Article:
Born Nathan Roderick Cox on December 7, 1910 in Calgary, Alberta, Canada, he worked in construction, before entering the entertainment industry, where his tall and athletic build initially lent himself as a stuntman for Fred MacMurray in the pictures "Rangers of Fortune" (1940) and "The Forest Rangers" (1940). Gradually, acting roles were found, as he amassed scores of credits (particularly in Westerns), in low-budget and mid-range pictures, among them "Renegades of the Rio Grande" (1945), "Stage to Tucson" (1950) and "Wagons West" (1952). Cameron will probably be best remembered for his string of TV roles on the programs "City Detective" (1953 to 1955) as Lieutenant Bart Grant, "State Trooper" (1956 - 1959) as Rod Blake, and "Coronado 9" (1959 - 1961) as Dan Adams. When his Hollywood career began to slowdown in the mid-1960s he went to Europe and appeared in a number of Euro-westerns. He remained active performing in films and guest roles on TV until the late 1970s.
Cameron's private life was colorful; in 1960, he divorced his wife and later married her mother. Hence his former director, William Witney, publicly acclaimed Cameron the bravest man that he had ever seen.
In his later years, Cameron lived on Lake Lanier in northern Georgia. He died after an extended battle with cancer in the nearby city of Gainesville in Hall County on December 21, 1983 at the age of 73. The location of his ashes is unknown. He was posthumously awarded a star on the Hollywood Walk of Fame.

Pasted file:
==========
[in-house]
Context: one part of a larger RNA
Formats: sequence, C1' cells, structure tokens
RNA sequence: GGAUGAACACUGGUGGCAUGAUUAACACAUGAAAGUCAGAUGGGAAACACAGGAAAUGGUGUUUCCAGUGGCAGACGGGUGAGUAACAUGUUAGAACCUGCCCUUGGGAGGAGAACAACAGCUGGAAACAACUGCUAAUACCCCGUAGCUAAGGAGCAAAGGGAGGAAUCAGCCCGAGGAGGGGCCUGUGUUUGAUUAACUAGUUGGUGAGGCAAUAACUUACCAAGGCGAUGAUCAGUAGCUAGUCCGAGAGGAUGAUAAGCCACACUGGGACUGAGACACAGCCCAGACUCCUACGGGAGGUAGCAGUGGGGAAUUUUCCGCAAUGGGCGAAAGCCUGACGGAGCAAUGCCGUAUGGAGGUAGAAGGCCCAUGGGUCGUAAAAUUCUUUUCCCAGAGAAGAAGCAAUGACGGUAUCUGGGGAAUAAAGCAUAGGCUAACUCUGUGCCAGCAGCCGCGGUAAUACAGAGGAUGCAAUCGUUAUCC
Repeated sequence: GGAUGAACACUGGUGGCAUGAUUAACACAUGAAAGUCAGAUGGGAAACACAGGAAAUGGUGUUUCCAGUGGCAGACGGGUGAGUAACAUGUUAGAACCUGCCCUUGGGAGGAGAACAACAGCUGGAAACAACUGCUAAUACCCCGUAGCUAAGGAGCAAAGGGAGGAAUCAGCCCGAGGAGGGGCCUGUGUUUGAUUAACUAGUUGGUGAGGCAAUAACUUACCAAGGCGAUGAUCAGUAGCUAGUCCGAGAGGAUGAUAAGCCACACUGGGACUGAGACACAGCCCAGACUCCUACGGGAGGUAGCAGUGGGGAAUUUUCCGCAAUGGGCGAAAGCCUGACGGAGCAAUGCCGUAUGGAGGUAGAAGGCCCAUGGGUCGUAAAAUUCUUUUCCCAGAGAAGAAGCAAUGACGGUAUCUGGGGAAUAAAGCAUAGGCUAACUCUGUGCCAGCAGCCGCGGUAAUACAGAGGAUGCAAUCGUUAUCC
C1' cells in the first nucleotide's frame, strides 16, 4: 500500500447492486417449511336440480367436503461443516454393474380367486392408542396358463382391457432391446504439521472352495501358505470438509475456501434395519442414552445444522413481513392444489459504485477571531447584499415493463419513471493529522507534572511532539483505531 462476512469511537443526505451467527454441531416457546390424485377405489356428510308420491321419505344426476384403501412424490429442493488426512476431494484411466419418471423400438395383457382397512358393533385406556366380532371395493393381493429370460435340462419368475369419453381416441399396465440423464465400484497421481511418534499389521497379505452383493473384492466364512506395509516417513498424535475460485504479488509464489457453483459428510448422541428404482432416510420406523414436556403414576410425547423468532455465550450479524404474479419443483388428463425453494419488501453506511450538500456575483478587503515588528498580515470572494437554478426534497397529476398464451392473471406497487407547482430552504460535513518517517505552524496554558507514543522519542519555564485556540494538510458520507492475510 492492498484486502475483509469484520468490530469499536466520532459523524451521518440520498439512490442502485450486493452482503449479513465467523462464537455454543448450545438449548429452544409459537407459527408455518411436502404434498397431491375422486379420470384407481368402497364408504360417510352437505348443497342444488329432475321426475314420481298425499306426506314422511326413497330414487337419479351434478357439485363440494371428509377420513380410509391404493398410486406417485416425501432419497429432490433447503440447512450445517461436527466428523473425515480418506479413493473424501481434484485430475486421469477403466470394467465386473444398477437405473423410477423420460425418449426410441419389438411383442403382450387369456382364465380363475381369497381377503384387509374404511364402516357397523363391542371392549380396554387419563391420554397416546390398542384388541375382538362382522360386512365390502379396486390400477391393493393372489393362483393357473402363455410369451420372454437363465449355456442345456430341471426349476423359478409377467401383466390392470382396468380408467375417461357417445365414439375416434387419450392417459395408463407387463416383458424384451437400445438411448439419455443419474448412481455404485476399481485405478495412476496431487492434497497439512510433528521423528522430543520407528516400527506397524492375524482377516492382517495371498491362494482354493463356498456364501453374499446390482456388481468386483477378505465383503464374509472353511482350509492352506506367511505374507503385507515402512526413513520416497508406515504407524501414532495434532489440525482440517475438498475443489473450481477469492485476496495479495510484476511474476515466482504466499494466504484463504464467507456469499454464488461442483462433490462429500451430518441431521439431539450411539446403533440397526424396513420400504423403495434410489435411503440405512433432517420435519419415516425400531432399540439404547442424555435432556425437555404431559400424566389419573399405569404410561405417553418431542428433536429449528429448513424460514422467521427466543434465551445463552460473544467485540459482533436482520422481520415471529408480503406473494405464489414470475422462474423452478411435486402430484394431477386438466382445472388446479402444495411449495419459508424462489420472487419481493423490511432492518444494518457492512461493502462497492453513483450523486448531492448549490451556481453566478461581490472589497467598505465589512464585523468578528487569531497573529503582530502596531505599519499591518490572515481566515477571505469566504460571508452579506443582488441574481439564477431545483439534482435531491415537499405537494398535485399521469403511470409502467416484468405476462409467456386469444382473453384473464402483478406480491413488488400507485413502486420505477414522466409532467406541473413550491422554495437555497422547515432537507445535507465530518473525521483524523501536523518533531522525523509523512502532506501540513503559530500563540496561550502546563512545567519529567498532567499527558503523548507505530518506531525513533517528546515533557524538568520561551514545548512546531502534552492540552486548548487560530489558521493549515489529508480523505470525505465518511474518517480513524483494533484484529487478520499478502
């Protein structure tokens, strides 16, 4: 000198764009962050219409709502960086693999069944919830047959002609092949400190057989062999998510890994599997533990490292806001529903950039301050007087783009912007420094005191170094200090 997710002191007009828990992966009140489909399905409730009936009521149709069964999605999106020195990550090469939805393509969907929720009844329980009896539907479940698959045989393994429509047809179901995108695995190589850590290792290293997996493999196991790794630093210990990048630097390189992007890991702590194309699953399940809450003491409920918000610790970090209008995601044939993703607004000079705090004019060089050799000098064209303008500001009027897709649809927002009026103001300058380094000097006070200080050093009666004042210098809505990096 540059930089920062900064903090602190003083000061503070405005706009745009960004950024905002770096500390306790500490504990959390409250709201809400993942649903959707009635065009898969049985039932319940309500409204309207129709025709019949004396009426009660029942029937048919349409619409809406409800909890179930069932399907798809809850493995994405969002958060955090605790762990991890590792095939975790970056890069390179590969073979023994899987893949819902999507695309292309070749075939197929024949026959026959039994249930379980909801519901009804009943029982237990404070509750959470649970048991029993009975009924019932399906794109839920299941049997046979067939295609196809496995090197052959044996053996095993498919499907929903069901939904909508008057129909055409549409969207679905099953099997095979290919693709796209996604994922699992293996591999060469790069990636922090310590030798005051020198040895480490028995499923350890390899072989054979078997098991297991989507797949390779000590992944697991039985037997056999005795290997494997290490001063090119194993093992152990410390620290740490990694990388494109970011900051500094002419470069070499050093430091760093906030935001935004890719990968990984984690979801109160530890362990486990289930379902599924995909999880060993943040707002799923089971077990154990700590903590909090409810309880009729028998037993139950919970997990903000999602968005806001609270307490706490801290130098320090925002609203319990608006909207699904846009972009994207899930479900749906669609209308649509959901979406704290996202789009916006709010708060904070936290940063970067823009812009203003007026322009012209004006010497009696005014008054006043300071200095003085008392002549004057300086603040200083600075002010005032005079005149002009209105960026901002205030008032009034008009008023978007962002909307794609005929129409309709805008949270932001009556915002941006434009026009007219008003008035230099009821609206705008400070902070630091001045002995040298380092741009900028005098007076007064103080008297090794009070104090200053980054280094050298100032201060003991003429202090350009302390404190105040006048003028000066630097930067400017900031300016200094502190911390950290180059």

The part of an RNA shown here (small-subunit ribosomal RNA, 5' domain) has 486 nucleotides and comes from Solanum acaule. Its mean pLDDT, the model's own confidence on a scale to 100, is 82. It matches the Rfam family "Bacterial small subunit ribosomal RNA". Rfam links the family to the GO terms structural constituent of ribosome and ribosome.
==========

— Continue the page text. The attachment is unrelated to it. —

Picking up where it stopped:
CAMERON, Rod (Nathan Roderick Cox) [12/7/1910, Calgary, Alberta, Canada – 12/21/1983, Gainesville, Georgia, U.S.A. (stroke)] – stuntman, film, TV actor, married to Doris C. Stanford (1936-1939) father of Catherine Stanford Cox, married to model Angela Louisa Alves-Lico (1950-1954) father of Anthony Roderick Cox Cameron, married to Dorothy Eveleigh (1960-1983).
Bullets and the Flesh – 1964 (Nathaniel Masters)
Bullets Don’t Argue – 1964 (Sheriff Pat Garrett)
Thunder at the Border - 1966 (Old Firehand)